Yes, Ben Affleck can act. That’s the burning question plenty of moviegoers were intent on finding out when seeing his latest flick, following the almost unanimous outrage that exploded from comic book nerds when it was announced that he was cast as Batman/Bruce Wayne in the upcoming Dawn of Justice: Batman vs. Superman. Believe it or not, this is actually a damn fine film too.
All you really need to know (and will want to know, considering how much unexpected shit goes down) is that Affleck’s character Nick Dunne comes home one day to find his wife Amy missing, and the coffee table upturned and shattered. What follows is a media frenzy as fingers start to point to Nick, especially after he starts exhibiting a nonchalant attitude about the ordeal.
I’ve never read the book that the movie is based on, but I’ve heard many people who did read it say that this film is not only great as a movie itself, but also as an adaptation of a novel. It helps that the novel’s writer, Gillian Flynn, wrote the screenplay, but there have been other instances where a novelist wrote a screen adaptation of his or her own novel, and it somehow turned out drastically different from the source material. Abraham Lincoln: Vampire Hunter is one that comes to mind. Director David Fincher has had so many dark masterpieces over the years, it makes perfect sense that he was selected to add his brilliance to this.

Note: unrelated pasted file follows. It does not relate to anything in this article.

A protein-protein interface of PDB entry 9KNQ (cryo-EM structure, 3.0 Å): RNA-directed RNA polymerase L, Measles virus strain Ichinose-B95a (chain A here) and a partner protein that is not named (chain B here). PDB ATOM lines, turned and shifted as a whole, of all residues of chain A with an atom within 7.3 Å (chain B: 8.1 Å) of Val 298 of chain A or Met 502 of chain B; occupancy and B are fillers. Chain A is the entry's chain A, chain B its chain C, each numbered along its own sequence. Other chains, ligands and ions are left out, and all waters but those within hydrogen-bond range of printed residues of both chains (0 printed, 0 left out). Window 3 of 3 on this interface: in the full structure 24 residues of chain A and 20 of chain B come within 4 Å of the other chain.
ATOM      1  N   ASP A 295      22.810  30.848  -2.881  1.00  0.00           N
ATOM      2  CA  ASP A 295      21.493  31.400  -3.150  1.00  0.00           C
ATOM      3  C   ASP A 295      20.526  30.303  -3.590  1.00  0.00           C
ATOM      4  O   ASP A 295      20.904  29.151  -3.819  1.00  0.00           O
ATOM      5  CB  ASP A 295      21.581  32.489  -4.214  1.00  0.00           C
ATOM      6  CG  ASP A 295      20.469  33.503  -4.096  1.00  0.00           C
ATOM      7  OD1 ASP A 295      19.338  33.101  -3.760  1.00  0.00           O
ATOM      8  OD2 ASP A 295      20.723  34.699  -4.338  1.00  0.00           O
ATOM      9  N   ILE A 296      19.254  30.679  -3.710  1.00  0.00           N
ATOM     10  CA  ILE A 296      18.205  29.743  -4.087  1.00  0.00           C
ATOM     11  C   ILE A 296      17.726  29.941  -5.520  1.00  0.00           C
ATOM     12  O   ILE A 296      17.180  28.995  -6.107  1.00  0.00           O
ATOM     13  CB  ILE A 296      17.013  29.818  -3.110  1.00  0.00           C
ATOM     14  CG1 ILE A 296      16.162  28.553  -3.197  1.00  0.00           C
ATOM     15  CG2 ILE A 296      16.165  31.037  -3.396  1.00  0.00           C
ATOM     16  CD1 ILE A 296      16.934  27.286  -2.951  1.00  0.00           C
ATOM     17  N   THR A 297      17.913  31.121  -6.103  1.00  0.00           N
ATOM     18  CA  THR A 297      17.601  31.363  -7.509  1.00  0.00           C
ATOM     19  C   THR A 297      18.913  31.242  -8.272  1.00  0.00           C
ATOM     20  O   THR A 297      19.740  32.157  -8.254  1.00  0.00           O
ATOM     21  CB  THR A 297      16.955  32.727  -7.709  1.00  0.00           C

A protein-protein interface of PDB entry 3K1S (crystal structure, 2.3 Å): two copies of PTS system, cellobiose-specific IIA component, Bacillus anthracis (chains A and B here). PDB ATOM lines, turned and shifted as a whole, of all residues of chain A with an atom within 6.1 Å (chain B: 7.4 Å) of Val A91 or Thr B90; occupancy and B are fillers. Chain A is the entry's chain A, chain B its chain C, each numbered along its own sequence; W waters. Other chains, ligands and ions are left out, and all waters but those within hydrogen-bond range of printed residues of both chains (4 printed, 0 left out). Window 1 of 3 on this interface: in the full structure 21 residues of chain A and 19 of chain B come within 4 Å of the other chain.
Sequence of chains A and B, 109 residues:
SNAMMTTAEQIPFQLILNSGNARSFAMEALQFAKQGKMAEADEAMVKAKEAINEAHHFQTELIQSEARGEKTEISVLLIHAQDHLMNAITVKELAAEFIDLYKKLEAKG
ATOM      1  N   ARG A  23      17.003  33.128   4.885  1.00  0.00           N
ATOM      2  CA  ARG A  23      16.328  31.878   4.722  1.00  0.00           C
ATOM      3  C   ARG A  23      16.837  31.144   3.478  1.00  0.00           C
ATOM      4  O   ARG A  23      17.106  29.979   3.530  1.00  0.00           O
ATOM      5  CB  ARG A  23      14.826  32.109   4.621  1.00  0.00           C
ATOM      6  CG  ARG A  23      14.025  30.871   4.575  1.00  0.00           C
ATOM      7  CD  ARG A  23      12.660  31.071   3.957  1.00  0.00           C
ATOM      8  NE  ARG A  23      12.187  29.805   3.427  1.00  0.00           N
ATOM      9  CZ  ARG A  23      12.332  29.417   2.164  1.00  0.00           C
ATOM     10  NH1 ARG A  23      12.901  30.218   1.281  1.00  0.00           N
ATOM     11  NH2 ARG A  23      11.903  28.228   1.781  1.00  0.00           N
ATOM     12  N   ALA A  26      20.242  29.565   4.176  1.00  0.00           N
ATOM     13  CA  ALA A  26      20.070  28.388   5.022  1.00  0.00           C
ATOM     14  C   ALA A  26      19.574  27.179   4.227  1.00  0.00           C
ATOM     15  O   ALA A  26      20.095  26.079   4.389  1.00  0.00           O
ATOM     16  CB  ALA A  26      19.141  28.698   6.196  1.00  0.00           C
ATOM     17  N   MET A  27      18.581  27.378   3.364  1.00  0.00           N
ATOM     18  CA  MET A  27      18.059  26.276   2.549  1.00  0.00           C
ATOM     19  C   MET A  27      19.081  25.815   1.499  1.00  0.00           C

The acting is great all around, including the beautiful Rosamund Pike as Amy, and Neil Patrick Harris as Desi, Amy’s old flame from high school who became obsessed with her over the years, making him a suspect in her disappearance. Yeah, everyone knows he’s gay in real life, but he also happens to be a great actor, and the fact that he convincingly played a womanizer on How I Met Your Mother for nine seasons certainly helped his credibility with this role. Another impressive performance came from Tyler Perry as Nick’s lawyer Tanner Bolt, who specializes in defending men who have been accused of murdering their wives. I’ve never seen any of Perry’s movies, so I was delighted to discover that he is capable of pulling off something other than dressing up like a fat old woman.
Anyone who has no faith in Ben Affleck’s acting ability clearly hasn’t seen him in films like Argo, The Town, and Hollywoodland. It is not surprising that in Gone Girl, he effectively emulates real life suspects like Scott Peterson. Does that guarantee Ben will be a great Batman? Not exactly. But it does give DC fanatics some hope.